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Insights To Being Comfortable Being Uncomfortable

Embrace uncertainty to establish trust in strong personal working relationships

Instead of a New Year’s resolution I started the year with a mantra - Get comfortable being uncomfortable. Little did I know how prescient that would be. 

As a new agency owner/CEO, I knew the first year leading Point To Point was going to be filled with first time experiences, new situations and a whole host of people looking to me for answers. There was only one path for me to take to be able to lead in my new role.

I knew my focus needed to be on building a strong team and relationships with our clients - starting with trust. Yes, trust is the foundation to everything, but unless you're willing to be vulnerable it’s hard to establish it.

Let’s take a look at how allowing yourself to feel discomfort can be just what you need to build relationships that lead to doing your best work. 

Be honest with yourself so you can be honest with others
For a lot of people, myself included, one of the most uncomfortable parts of embracing honesty is looking inward. Being honest with yourself can be intimidating and its common for people to bury their thoughts. 

When I need to have an honest/uncomfortable conversation with myself here are some common questions I’m processing:

  • Am I doing my best work today? On this project? With this person?
  • After a project/meeting/interaction, what could I have done better? 
  • What can I do to get even better next time?
  • What type of support or leadership does this situation call for? Do I understand what is needed from me?
  • Am I doing more listening or more talking?
  • Am I doing more telling or coaching?

When I ask myself these questions routinely is when I’m doing my best to create an environment where uncomfortable conversations can lead to great ideas, stronger relationships and a better environment for collaboration.

Personal relationships thrive once we remove walls and build trust
Open, honest communication in a professional setting means that everyone (myself included) needs to remember it’s not always personal (even though it can feel that way). Everyone needs to leave their egos at the door so there can be an open forum for idea sharing.

The advertising business is all about ideas so anything that stands in the way of people feeling comfortable to speak up is actively holding back our ability to grow.

  • Share what’s working but just as importantly say what you feel isn’t working at the moment. Be solutions focused.
  • Avoid letting yourself become emotional about what is being said. You won’t hear what is being said correctly. 
  • Share back your understanding of what’s being said so that others know that you comprehend their comments.
  • To get better work, say it. Trust is allowing yourself to be vocal without fear of looking foolish or uninformed.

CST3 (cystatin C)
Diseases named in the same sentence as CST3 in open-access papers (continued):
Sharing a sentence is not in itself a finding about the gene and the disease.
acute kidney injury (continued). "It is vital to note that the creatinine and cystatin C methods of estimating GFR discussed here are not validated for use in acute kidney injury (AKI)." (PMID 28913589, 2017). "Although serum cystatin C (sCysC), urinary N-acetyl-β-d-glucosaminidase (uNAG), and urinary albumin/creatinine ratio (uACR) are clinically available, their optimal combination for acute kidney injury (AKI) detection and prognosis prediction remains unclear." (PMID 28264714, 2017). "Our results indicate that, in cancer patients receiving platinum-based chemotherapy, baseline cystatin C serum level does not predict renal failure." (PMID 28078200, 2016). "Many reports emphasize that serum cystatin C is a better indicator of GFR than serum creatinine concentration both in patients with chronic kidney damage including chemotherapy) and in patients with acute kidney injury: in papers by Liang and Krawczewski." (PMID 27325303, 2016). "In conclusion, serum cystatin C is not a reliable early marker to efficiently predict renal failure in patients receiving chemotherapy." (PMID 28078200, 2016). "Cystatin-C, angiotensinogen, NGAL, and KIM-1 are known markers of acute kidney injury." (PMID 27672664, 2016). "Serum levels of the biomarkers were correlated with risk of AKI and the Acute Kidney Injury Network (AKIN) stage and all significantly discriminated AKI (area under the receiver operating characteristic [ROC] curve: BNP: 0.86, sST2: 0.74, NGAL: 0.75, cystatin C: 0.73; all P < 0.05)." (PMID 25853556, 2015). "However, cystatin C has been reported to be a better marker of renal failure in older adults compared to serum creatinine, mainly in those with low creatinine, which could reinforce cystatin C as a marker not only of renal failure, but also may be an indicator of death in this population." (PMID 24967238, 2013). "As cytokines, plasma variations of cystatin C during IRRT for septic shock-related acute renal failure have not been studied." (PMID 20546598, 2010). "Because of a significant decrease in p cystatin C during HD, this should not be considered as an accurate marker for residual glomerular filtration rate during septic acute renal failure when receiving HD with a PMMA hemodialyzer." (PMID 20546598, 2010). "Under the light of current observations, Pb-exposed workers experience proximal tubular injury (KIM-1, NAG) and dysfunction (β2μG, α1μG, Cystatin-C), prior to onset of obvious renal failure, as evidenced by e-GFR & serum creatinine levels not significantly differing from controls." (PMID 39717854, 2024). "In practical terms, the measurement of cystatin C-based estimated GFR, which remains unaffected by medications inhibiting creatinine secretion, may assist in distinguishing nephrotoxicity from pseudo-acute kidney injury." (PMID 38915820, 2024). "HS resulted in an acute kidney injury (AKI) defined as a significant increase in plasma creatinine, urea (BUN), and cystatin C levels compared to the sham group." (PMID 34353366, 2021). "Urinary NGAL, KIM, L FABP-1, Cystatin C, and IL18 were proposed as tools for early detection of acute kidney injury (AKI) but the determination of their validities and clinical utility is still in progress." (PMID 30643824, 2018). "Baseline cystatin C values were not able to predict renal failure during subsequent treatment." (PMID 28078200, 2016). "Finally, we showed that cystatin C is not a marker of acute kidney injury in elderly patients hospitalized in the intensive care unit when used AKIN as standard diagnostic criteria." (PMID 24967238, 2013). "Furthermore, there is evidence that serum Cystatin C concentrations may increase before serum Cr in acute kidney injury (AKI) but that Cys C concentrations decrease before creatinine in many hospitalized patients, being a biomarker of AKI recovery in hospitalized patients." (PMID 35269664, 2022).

• Be just as open and don’t judge what is being said but be cognizant of how you react to it so ideas flow freely.
  • Listen to what is being said, live in the moment. Don’t anticipate what the person is going to say before they say it. It’s okay to pause after someone is done talking to collect your thoughts. The pause can be powerful.  

Remember that trust is looking forward, even if it’s only an hour ahead. Trust doesn’t live in the present or the past. When we process what’s being said, trust gets stronger because we’re able to feel safe with everyone in the group. It’s at this point great ideas begin to happen.

Ways we build trust with clients
Getting honest conversations started isn’t easy, it takes time to build trust and frequently we need to get going on a project before the relationship is fully established. We’ve put a focus on how we can start building trust earlier in relationships and ensure it continues to build as the relationship grows.

  • PTP question session: This is one of the earliest exercises we do with new clients, and it is one that requires a lot of trust, vulnerability and very little ego. We find the more we put ourselves out there so we can build a strong relationship early in the project, the more successful the project becomes. We break it down to questions that lead to real conversations and not just us being order takers. We don’t pretend we know everything; it takes a conversation of people with a mix of skills and ideas to find the right solution.
  • Video conferences: While Zoom fatigue is real, we try to power through and use video conferencing as much as possible because we think seeing our facial expressions and knowing we’re tuned in to the conversation builds trust.  
  • Bi-annual client reviews, or project postmortems: We work with our internal & client teams to take a minute to celebrate the work, as well as learn what we need to adjust, amplify or stop doing. While sometimes the conversations can be difficult, it makes the work and the relationship stronger.
  • Net Promoter Score surveys: This simple one question survey tells us so much. It takes our clients less than 2 minutes to complete and is a great springboard to a bi-annual review, project postmortem or a simple conversation.

So, while 2020 has been more uncomfortable than I’ve ever imagined, it’s also led to more meaningful and deeper relationships than I have ever experienced. 

I’d love to hear your thoughts on approaching building trust. If you want to talk, set up 15 minutes with me here.

Our VP, Creative and Strategy, Jake Kellogg shared additional keys to building trust in our last blog. Read “Vulnerability And Other Keys To Making Our Best Work” for more on how honesty is closely aligned with trust.

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